Causes of Primary Effusion Lymphoma
There are many different Non-Hodgkin’s lymphomas where the cause is not known however, this is not the case for Primary Effusion Lymphoma. Primary Effusion Lymphoma is caused by Kaposi’s sarcoma which is associated with the herpes virus 8. This form of lymphoma was not actually recognized as an NHL until the herpes virus 8 was found in the year 1994. In many cases, the cancerous cells are also infected with the infectious virus called Epstein-Barr. It has been states that about 90% of these cells are infected with Epstein-Barr. These two factors and Primary Effusion Lymphoma are often found in patients who are HIV positive or have AIDS. It is extremely rare for the particular form of lymphoma to be present without HIV and the human herpes virus, but it can happen.
Unfortunately, there is no known proper treatment right now for PEL because of the fact that it is so uncommon. Any case that has come about, the patient has been treated as though they have large B-cell lymphoma, which is known as the most aggressive type of NHL. It is suggested that people who are HIV positive or who have AIDS should continue their normal therapy to help improve their immune systems before trying to be treated for Primary Effusion Lymphoma. Some cases have stated that with AIDS therapy alone, there has been a positive response to treatment in those who also have Primary Effusion Lymphoma.
Filing for Social Security Disability with Primary Effusion Lymphoma
A diagnosis of primary effusion lymphoma can be an emotionally overwhelming experience. The effects of the cancer and the necessary treatments can make it impossible for a person to maintain employment. Because of this, the Social Security Administration has included this diagnosis as one of the few conditions that qualify a disability claim for processing under the Compassionate Allowances guidelines.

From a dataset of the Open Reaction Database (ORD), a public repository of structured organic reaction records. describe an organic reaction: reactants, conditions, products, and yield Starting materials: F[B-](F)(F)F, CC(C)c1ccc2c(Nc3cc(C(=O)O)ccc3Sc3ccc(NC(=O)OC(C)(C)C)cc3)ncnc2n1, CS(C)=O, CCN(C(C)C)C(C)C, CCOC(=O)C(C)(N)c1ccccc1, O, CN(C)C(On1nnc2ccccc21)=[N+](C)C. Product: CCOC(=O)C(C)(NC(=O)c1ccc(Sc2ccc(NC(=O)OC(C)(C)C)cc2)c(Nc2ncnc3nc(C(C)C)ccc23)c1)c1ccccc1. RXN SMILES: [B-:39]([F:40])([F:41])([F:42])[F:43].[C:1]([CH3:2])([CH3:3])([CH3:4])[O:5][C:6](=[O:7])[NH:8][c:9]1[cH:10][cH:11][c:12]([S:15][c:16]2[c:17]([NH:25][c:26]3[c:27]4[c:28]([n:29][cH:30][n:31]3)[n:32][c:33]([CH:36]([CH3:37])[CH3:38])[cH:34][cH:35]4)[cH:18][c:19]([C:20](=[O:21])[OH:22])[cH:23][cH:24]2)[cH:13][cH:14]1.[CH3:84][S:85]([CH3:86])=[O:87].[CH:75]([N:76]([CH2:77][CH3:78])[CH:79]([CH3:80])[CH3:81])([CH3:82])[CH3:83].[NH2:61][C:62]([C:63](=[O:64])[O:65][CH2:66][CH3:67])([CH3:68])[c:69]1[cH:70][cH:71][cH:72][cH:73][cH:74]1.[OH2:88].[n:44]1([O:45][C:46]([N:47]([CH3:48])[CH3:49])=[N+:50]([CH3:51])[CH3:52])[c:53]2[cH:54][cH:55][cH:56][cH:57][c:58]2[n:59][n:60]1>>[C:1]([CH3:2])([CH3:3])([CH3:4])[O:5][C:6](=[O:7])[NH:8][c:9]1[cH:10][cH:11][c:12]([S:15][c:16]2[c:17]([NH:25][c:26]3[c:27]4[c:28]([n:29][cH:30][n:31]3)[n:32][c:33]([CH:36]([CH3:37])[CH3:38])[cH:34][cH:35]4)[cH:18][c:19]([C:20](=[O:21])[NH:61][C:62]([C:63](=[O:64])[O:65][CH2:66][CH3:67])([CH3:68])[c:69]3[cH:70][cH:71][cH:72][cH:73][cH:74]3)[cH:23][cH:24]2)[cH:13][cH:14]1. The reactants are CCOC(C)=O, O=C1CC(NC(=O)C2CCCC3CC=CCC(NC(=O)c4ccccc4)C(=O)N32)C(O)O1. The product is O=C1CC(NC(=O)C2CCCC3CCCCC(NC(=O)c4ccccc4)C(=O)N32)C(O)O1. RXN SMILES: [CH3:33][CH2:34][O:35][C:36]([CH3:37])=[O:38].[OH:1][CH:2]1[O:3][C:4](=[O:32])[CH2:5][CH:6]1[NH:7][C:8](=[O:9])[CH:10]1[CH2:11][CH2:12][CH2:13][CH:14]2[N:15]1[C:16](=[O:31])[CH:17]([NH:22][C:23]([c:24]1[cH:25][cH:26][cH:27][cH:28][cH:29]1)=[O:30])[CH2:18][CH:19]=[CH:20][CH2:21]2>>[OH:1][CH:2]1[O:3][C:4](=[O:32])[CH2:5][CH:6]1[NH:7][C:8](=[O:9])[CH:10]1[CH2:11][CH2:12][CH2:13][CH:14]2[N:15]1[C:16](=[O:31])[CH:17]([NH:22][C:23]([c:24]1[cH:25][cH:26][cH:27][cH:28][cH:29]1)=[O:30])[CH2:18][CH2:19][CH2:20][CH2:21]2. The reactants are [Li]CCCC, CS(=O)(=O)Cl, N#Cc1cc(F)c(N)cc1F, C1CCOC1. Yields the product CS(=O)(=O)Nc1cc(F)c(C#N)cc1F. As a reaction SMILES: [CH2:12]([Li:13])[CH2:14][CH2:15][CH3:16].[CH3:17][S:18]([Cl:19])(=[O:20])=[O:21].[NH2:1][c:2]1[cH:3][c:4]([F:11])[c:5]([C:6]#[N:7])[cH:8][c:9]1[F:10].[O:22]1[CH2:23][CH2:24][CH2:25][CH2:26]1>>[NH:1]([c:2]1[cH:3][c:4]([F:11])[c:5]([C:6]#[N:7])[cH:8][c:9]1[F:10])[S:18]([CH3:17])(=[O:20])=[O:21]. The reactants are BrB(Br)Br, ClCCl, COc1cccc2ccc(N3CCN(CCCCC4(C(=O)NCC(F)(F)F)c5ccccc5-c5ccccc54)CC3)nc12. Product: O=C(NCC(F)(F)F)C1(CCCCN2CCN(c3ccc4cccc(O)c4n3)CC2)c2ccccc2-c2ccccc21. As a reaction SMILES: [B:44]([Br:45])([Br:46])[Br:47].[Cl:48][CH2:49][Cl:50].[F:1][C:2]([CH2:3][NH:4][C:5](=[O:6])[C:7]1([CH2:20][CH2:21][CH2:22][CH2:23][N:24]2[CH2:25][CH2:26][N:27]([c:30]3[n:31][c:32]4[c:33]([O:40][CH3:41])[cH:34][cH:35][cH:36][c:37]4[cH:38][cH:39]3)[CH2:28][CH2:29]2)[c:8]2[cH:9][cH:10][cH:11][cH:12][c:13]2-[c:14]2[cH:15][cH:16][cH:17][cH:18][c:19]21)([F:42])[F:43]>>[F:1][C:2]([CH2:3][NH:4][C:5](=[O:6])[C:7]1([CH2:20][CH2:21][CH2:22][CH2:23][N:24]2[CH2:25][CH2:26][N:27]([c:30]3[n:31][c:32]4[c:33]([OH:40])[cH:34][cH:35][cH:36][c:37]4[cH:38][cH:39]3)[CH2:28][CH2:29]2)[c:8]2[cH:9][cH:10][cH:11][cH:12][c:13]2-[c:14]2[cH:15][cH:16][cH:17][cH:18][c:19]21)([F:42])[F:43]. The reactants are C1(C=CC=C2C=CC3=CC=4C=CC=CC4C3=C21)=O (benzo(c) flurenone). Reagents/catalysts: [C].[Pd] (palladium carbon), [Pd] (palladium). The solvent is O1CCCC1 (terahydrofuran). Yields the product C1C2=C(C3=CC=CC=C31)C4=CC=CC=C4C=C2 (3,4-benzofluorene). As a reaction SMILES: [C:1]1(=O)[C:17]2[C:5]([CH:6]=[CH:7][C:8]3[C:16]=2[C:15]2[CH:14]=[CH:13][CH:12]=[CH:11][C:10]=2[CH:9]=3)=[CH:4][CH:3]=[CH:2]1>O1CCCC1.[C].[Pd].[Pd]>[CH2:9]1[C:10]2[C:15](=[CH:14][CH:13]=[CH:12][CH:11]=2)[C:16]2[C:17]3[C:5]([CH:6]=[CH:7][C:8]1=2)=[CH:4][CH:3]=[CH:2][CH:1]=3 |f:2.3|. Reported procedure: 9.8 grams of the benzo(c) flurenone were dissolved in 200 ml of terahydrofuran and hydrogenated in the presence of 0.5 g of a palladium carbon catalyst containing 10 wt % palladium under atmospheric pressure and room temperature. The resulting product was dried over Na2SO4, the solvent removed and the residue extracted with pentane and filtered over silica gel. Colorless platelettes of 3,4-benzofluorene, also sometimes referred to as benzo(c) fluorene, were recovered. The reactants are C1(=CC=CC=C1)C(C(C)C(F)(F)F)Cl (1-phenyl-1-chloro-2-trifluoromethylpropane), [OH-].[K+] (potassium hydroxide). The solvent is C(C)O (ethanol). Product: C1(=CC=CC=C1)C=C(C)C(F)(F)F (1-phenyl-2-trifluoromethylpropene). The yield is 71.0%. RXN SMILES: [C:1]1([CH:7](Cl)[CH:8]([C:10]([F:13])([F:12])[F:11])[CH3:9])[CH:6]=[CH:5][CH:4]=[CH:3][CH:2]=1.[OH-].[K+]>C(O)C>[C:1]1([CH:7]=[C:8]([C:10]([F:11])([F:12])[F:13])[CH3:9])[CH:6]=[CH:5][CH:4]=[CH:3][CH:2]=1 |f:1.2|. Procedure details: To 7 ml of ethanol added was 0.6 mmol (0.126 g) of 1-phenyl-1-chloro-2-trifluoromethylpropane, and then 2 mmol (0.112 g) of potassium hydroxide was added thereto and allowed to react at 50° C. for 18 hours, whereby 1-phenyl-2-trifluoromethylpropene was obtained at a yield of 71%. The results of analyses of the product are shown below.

When submitting your Social Security Disability application, you will need to include as much medical evidence as possible with your disability claim. Try to obtain a complete copy of your medical records including treatment histories and lab results. Written statements from treating physicians can also help support your claim for Social Security Disability benefits.
Primary Effusion Lymphoma and Your Social Security Disability Case
Many of the individuals who file Social Security Disability claims based on a diagnosis of primary effusion lymphoma assume that their claims will be automatically approved by the Social Security Administration. Unfortunately, this is not always the case. While individuals who file Compassionate Allowances claims are more likely to be awarded benefits during the initial stage of the application process, there is a chance that your claim will be denied if you do not prepare your application properly or do not provide sufficient medical evidence.
If you want to increase your chances of receiving disability benefits in a matter of weeks under the Compassionate Allowances guidelines, you should consider retaining the services of a qualified disability attorney or advocate. These professionals can help you in the preparation of your disability claim and can ensure that your claim is submitted in such a way that it will be processed under the SSA Compassionate Allowances guidelines.
To learn more about the Social Security Compassionate Allowance listings or to find out if you qualify for Social Security Disability benefits due to a case of primary effusion lymphoma, click here to receive a free evaluation of your disability case by a Social Security attorney who serves your area.